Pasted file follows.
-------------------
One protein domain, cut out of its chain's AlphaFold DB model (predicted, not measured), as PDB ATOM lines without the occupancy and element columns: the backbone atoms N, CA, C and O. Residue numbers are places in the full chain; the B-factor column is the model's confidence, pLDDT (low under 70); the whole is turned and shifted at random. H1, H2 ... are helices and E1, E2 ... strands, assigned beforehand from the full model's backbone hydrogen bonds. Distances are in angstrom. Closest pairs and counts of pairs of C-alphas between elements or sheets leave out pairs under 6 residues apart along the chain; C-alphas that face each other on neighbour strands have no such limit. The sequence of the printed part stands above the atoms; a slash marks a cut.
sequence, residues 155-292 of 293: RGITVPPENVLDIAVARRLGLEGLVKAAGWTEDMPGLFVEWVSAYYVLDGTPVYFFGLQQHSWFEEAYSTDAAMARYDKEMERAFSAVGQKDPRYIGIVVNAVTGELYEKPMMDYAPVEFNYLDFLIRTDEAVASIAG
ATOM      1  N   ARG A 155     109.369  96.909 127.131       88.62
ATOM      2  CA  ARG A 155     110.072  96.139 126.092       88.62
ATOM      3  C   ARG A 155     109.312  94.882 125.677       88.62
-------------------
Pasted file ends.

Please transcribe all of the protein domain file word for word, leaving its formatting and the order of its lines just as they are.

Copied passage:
One protein domain, cut out of its chain's AlphaFold DB model (predicted, not measured), as PDB ATOM lines without the occupancy and element columns: the backbone atoms N, CA, C and O. Residue numbers are places in the full chain; the B-factor column is the model's confidence, pLDDT (low under 70); the whole is turned and shifted at random. H1, H2 ... are helices and E1, E2 ... strands, assigned beforehand from the full model's backbone hydrogen bonds. Distances are in angstrom. Closest pairs and counts of pairs of C-alphas between elements or sheets leave out pairs under 6 residues apart along the chain; C-alphas that face each other on neighbour strands have no such limit. The sequence of the printed part stands above the atoms; a slash marks a cut.
sequence, residues 155-292 of 293: RGITVPPENVLDIAVARRLGLEGLVKAAGWTEDMPGLFVEWVSAYYVLDGTPVYFFGLQQHSWFEEAYSTDAAMARYDKEMERAFSAVGQKDPRYIGIVVNAVTGELYEKPMMDYAPVEFNYLDFLIRTDEAVASIAG
ATOM      1  N   ARG A 155     109.369  96.909 127.131       88.62
ATOM      2  CA  ARG A 155     110.072  96.139 126.092       88.62
ATOM      3  C   ARG A 155     109.312  94.882 125.677       88.62